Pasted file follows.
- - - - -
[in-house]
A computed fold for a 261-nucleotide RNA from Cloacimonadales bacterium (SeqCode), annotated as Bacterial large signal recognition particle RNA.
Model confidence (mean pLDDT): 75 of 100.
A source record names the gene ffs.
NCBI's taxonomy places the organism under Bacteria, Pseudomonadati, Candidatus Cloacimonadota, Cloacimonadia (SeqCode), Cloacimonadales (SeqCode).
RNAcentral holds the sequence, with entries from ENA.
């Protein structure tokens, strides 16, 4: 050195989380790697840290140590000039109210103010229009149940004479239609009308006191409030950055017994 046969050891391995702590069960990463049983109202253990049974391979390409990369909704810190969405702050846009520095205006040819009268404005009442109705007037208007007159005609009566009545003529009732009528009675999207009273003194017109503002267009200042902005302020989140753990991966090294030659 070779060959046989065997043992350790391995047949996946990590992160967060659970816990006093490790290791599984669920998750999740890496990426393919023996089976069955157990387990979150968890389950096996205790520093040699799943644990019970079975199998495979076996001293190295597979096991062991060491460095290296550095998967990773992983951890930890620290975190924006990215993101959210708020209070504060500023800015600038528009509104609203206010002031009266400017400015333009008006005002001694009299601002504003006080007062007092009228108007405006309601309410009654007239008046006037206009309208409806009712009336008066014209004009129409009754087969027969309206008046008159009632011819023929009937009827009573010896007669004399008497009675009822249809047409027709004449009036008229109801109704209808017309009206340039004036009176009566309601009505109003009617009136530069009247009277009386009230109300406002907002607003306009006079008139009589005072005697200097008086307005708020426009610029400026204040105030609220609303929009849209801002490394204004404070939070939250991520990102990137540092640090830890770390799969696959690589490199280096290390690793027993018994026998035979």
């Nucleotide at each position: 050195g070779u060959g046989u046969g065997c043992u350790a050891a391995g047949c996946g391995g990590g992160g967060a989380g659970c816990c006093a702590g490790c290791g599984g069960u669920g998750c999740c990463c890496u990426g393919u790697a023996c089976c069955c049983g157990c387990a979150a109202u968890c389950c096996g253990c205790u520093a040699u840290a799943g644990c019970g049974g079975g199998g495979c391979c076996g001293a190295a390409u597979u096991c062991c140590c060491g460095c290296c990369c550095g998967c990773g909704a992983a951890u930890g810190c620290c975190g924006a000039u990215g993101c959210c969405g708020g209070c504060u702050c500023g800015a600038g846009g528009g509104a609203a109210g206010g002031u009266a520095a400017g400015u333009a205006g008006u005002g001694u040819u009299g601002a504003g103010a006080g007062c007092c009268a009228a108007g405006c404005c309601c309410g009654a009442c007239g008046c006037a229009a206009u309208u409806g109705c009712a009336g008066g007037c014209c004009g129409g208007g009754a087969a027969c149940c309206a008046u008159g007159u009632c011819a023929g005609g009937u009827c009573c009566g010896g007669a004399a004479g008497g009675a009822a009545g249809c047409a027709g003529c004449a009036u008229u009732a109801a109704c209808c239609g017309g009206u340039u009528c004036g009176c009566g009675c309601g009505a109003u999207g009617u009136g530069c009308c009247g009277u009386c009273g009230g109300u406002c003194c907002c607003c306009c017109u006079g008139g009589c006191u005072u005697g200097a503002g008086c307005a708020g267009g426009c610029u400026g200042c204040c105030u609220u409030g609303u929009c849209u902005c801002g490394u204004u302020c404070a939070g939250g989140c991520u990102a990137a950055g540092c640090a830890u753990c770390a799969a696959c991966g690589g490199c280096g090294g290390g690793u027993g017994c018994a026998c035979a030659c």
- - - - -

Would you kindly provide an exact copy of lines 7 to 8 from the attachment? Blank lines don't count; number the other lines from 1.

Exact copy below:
């Protein structure tokens, strides 16, 4: 050195989380790697840290140590000039109210103010229009149940004479239609009308006191409030950055017994 046969050891391995702590069960990463049983109202253990049974391979390409990369909704810190969405702050846009520095205006040819009268404005009442109705007037208007007159005609009566009545003529009732009528009675999207009273003194017109503002267009200042902005302020989140753990991966090294030659 070779060959046989065997043992350790391995047949996946990590992160967060659970816990006093490790290791599984669920998750999740890496990426393919023996089976069955157990387990979150968890389950096996205790520093040699799943644990019970079975199998495979076996001293190295597979096991062991060491460095290296550095998967990773992983951890930890620290975190924006990215993101959210708020209070504060500023800015600038528009509104609203206010002031009266400017400015333009008006005002001694009299601002504003006080007062007092009228108007405006309601309410009654007239008046006037206009309208409806009712009336008066014209004009129409009754087969027969309206008046008159009632011819023929009937009827009573010896007669004399008497009675009822249809047409027709004449009036008229109801109704209808017309009206340039004036009176009566309601009505109003009617009136530069009247009277009386009230109300406002907002607003306009006079008139009589005072005697200097008086307005708020426009610029400026204040105030609220609303929009849209801002490394204004404070939070939250991520990102990137540092640090830890770390799969696959690589490199280096290390690793027993018994026998035979």
């Nucleotide at each position: 050195g070779u060959g046989u046969g065997c043992u350790a050891a391995g047949c996946g391995g990590g992160g967060a989380g659970c816990c006093a702590g490790c290791g599984g069960u669920g998750c999740c990463c890496u990426g393919u790697a023996c089976c069955c049983g157990c387990a979150a109202u968890c389950c096996g253990c205790u520093a040699u840290a799943g644990c019970g049974g079975g199998g495979c391979c076996g001293a190295a390409u597979u096991c062991c140590c060491g460095c290296c990369c550095g998967c990773g909704a992983a951890u930890g810190c620290c975190g924006a000039u990215g993101c959210c969405g708020g209070c504060u702050c500023g800015a600038g846009g528009g509104a609203a109210g206010g002031u009266a520095a400017g400015u333009a205006g008006u005002g001694u040819u009299g601002a504003g103010a006080g007062c007092c009268a009228a108007g405006c404005c309601c309410g009654a009442c007239g008046c006037a229009a206009u309208u409806g109705c009712a009336g008066g007037c014209c004009g129409g208007g009754a087969a027969c149940c309206a008046u008159g007159u009632c011819a023929g005609g009937u009827c009573c009566g010896g007669a004399a004479g008497g009675a009822a009545g249809c047409a027709g003529c004449a009036u008229u009732a109801a109704c209808c239609g017309g009206u340039u009528c004036g009176c009566g009675c309601g009505a109003u999207g009617u009136g530069c009308c009247g009277u009386c009273g009230g109300u406002c003194c907002c607003c306009c017109u006079g008139g009589c006191u005072u005697g200097a503002g008086c307005a708020g267009g426009c610029u400026g200042c204040c105030u609220u409030g609303u929009c849209u902005c801002g490394u204004u302020c404070a939070g939250g989140c991520u990102a990137a950055g540092c640090a830890u753990c770390a799969a696959c991966g690589g490199c280096g090294g290390g690793u027993g017994c018994a026998c035979a030659c």